By Debra Wood, RN, contributor
Taking a break rejuvenates the spirit and improves performance, yet nurses enjoyed a respite from patient-care responsibilities on fewer than half of their shifts, according to a recent study. Amazingly, the University of Pennsylvania research found no sign working nonstop increased errors.
“This has been going on for years,” said lead author Ann E. Rogers, Ph.D., RN, FAAN, associate professor at the University of Pennsylvania School of Nursing, in Philadelphia. “I’d like to see nurses’ working conditions improve. It’s very hard to continue to function over long periods of time without some sort of break.”
Rogers asked a cohort of full-time nurses belonging to the American Nurses Association to complete a 28-day logbook, detailing their work hours, errors or near misses, and whether they sat down for a break, if it was free of patient demands and its duration. Nearly 400 nurses responded.
On 10 percent of the shifts, nurses reported no opportunity to sit down or eat a meal; on 43 percent of the shifts, nurses grabbed something to eat while responding to call lights or other patient needs.
Rogers found nearly 40 percent of nurses surveyed worked shifts longer than 12 hours, but the long workdays were not associated with an ability to enjoy a rest period. In fact, the numbers went down.
Forty-nine percent of nurses working shifts of 8.5 or fewer hours were able to escape patient-care duties during a break, compared with 46.7 percent working shifts of 12.5 hours or more. And the percentage of shifts free of patient-care duties decreased to 30 percent when nurses worked 20 or more consecutive hours.
Claire M. Young, RN, MBA, chief nursing officer and chair of the division of nursing at The Cleveland Clinic Foundation in Ohio, has set a firm rule that nurses cannot work longer than 12 hours in any day. She also wants nurses at her facility to escape call lights during breaks, perhaps by going outside for some fresh air.
“It’s a great recharger,” Young said. “Our campus has green space with trees and benches. We feel it’s better to get off the floor.”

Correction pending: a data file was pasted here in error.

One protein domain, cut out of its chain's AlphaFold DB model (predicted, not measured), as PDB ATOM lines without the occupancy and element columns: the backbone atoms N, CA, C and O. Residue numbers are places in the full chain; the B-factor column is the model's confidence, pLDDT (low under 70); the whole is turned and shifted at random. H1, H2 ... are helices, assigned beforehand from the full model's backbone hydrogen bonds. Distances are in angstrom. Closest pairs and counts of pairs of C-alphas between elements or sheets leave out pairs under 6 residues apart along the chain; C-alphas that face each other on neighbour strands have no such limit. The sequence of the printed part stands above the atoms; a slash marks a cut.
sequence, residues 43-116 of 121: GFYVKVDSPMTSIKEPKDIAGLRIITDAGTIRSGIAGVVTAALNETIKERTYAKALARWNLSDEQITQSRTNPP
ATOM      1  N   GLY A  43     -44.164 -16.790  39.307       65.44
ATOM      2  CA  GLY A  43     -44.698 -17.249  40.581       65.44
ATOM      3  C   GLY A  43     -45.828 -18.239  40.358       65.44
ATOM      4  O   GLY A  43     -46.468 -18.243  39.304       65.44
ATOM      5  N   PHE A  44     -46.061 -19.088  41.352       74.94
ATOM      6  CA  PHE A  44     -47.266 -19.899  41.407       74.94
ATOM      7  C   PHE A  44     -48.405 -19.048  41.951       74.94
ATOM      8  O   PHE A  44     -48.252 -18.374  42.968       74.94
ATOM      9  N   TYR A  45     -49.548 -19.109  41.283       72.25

Cleveland Clinic’s parent shift lets nurses work shorter periods, which frequently are used to cover meal periods. The hospital also has added to each unit an assistant nurse manager, who helps care for patients so staff nurses can leave the unit.
Mary Beth Reardon, RN, MS, OCN, CNAA, vice president for nursing administration at H. Lee Moffitt Cancer Center & Research Institute in Tampa, Florida, and her nurse managers have found that having the right staffing does more for ensuring nurses receive meal breaks than anything else.
Reardon tries to keep units fully staffed. For those days when it is difficult to get off the floor, the hospital has placed a refrigerator on each unit for nurses to stow lunches. It also has established a quiet area. Sometimes a nurse manager will go down to the cafeteria to pick up food for staff. Other managers will care for patients during breaks or even postpone surgeries, to ensure staff members assisting have time to eat between cases.
Many states require rest or break periods, and in those states, Rogers did not find compliance with the laws. However, some managers and nursing leaders have adopted procedures to ensure their nurses receive rest periods.
“It’s a high priority for us,” said Chris Boothe, RN, CCRN, administrative director of critical care services at Memorial Regional Hospital in Hollywood, Florida, a level 1 trauma center. “It’s essential that we’re constantly working to ensure that nurses get breaks, so they can operate at their optimal level.”